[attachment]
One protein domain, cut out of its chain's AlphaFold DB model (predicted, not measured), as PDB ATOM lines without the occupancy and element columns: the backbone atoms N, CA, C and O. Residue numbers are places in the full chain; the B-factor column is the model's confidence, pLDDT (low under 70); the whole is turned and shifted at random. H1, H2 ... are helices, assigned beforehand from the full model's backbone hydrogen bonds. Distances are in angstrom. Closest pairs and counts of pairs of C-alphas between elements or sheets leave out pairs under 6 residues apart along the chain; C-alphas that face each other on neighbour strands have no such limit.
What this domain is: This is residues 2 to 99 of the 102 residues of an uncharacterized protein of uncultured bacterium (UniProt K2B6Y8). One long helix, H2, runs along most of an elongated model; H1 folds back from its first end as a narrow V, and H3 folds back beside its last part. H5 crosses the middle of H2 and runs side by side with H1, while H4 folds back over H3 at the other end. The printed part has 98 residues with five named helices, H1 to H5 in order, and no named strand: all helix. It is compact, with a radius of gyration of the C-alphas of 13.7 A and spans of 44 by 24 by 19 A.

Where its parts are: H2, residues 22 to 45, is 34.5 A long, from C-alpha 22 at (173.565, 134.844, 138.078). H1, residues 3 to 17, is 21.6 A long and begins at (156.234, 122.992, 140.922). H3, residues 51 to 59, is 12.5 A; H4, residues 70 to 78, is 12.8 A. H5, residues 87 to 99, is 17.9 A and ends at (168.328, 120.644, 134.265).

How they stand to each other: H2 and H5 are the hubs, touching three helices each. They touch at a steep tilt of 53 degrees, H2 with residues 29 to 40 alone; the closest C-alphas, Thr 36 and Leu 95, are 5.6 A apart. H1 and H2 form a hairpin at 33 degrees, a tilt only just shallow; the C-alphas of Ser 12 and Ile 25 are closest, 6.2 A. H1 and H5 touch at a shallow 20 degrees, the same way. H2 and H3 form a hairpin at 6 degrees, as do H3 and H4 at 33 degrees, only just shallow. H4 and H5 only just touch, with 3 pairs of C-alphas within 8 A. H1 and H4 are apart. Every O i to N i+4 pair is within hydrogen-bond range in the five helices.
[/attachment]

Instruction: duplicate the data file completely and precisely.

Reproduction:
One protein domain, cut out of its chain's AlphaFold DB model (predicted, not measured), as PDB ATOM lines without the occupancy and element columns: the backbone atoms N, CA, C and O. Residue numbers are places in the full chain; the B-factor column is the model's confidence, pLDDT (low under 70); the whole is turned and shifted at random. H1, H2 ... are helices, assigned beforehand from the full model's backbone hydrogen bonds. Distances are in angstrom. Closest pairs and counts of pairs of C-alphas between elements or sheets leave out pairs under 6 residues apart along the chain; C-alphas that face each other on neighbour strands have no such limit.
What this domain is: This is residues 2 to 99 of the 102 residues of an uncharacterized protein of uncultured bacterium (UniProt K2B6Y8). One long helix, H2, runs along most of an elongated model; H1 folds back from its first end as a narrow V, and H3 folds back beside its last part. H5 crosses the middle of H2 and runs side by side with H1, while H4 folds back over H3 at the other end. The printed part has 98 residues with five named helices, H1 to H5 in order, and no named strand: all helix. It is compact, with a radius of gyration of the C-alphas of 13.7 A and spans of 44 by 24 by 19 A.

Where its parts are: H2, residues 22 to 45, is 34.5 A long, from C-alpha 22 at (173.565, 134.844, 138.078). H1, residues 3 to 17, is 21.6 A long and begins at (156.234, 122.992, 140.922). H3, residues 51 to 59, is 12.5 A; H4, residues 70 to 78, is 12.8 A. H5, residues 87 to 99, is 17.9 A and ends at (168.328, 120.644, 134.265).

How they stand to each other: H2 and H5 are the hubs, touching three helices each. They touch at a steep tilt of 53 degrees, H2 with residues 29 to 40 alone; the closest C-alphas, Thr 36 and Leu 95, are 5.6 A apart. H1 and H2 form a hairpin at 33 degrees, a tilt only just shallow; the C-alphas of Ser 12 and Ile 25 are closest, 6.2 A. H1 and H5 touch at a shallow 20 degrees, the same way. H2 and H3 form a hairpin at 6 degrees, as do H3 and H4 at 33 degrees, only just shallow. H4 and H5 only just touch, with 3 pairs of C-alphas within 8 A. H1 and H4 are apart. Every O i to N i+4 pair is within hydrogen-bond range in the five helices.